On Thursday, April 2 at 5:30 p.m., the Library will screen the 1974 classic film version of The Great Gatsby, starring Robert Redford as nouveau-riche millionaire Jay Gatsby and Mia Farrow as his beloved Daisy Buchanan. This adaptation comes closest to capturing onscreen the essence of Scott Fitzgerald’s iconic novel.
Sometimes lost in the drama and allure of the Fitzgeralds’ lives is the fact that Zelda was a serious writer in her own right. On Friday, April 3 at 2:30 p.m., Celeste McMaster, Ph.D. will remember Zelda’s voice. Dr. McMaster will read her prize-winning short story, “Zelda, Burning,” which offers an original, compelling account of Mrs. Fitzgerald’s tragic fate in her final days at Highland Hospital, poignantly presented from Zelda’s view. The short story won the 2016 Great American Fiction Contest from the Saturday Evening Post. Dr. McMaster is Professor of English at Charleston Southern University and earned the 2017 Coker Fellowship for Fiction from the South Carolina Academy of Authors.
Dr. McMaster’s dramatic reading of “Zelda, Burning” will lead into the crowning event of the F. Scott & Zelda Fitzgerald 100th Anniversary Celebration: the “Great Gatsby Gala” on Friday, April 3 at 5:30 p.m. One hundred years later, to the day, the “Great Gatsby Gala” concert honors Scott and Zelda’s wedding day, a day that launched this famous couple as well as modern literary history. The ever-popular Island Jazz Quintet will help us relive the Jazz Age in proper style by recreating the upbeat music of Scott and Zelda’s prime. The event recalls the vivid, extravagant soirees hosted by Jay Gatsby…all to win back the attentions of his lost love, Daisy Buchanan. If you’d like, come dressed as a flapper in pearls or as a clubman in a fedora, and kick up your heels to the same jazz that Scott and Zelda adored. A prosecco toast will be offered to celebrate Scott and Zelda.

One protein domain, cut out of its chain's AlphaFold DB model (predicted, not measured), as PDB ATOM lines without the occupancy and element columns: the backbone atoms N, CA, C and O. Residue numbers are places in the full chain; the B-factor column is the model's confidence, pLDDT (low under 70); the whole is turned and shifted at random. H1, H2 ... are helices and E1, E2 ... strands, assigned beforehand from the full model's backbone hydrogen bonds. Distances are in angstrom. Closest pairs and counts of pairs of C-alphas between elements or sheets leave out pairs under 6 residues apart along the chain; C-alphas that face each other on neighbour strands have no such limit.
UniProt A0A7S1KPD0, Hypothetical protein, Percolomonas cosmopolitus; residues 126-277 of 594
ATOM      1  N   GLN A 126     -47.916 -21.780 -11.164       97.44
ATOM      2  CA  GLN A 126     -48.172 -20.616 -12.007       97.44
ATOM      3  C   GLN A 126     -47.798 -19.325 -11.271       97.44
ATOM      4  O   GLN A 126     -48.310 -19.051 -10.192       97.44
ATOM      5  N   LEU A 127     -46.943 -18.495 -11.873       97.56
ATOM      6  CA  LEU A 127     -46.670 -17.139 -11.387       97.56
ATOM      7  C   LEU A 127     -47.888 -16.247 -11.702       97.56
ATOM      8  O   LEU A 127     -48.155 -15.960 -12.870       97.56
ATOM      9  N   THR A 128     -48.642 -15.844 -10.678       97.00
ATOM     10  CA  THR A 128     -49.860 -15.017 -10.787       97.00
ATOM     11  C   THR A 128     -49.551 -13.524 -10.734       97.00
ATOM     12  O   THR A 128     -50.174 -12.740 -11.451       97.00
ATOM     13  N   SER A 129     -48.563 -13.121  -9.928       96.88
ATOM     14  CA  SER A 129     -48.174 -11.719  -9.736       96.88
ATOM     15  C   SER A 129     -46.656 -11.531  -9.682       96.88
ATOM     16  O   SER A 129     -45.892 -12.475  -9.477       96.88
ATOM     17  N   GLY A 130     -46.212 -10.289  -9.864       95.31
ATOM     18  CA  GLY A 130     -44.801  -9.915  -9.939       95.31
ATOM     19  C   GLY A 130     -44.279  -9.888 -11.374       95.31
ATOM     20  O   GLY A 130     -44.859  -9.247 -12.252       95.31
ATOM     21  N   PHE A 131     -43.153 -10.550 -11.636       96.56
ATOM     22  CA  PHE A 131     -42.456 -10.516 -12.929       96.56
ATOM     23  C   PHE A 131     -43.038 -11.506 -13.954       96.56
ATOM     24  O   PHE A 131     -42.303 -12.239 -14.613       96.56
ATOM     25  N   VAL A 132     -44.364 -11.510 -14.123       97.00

Given their love of jazz and gin, Scott and Zelda were no strangers to speakeasies in their heyday. On Thursday, April 9 at 10:00 a.m., J.R. Fennell, Ph.D., Director of the Lexington County Museum, will deliver a presentation on bootlegging and Prohibition in the Roaring 20s. During Prohibition, how did one go about getting some alcohol? What sort of life did bootleggers lead? What was it like inside a speakeasy? Dr. Fennell will provide fascinating facts from the history of Prohibition and bootlegging during the Jazz Age.
Sadly, like their best-known tales, the Fitzgeralds’ life-story does not end happily. As the booming 1920s came to a grinding halt with the 1929 stock market crash and the ensuing Great Depression, the Fitzgeralds’ personal world also began to dissipate. Scott’s drinking became prolific; Zelda’s behavior became erratic. In April 1930, Zelda was diagnosed with schizophrenia, and from then on, she would spent the brunt of her days institutionalized at various mental hospitals. Scott moved away to write screenplays in Hollywood, where he would die young from the effects of long-term alcohol abuse in 1940 at age forty four. In 1948, Zelda perished, along with eight other patients, in a fire at Highland Hospital in Asheville, North Carolina. Nevertheless, both Scott and Zelda saw with piercing clarity their own failings, even if they seem ultimately doomed by these. And they were unquestionably a visionary pair, who loved, perhaps not wisely, but too well. It is their deep-hearted imagination that we look to celebration, one hundred years on: “So we beat on, boats against the current, borne back ceaselessly into the past.”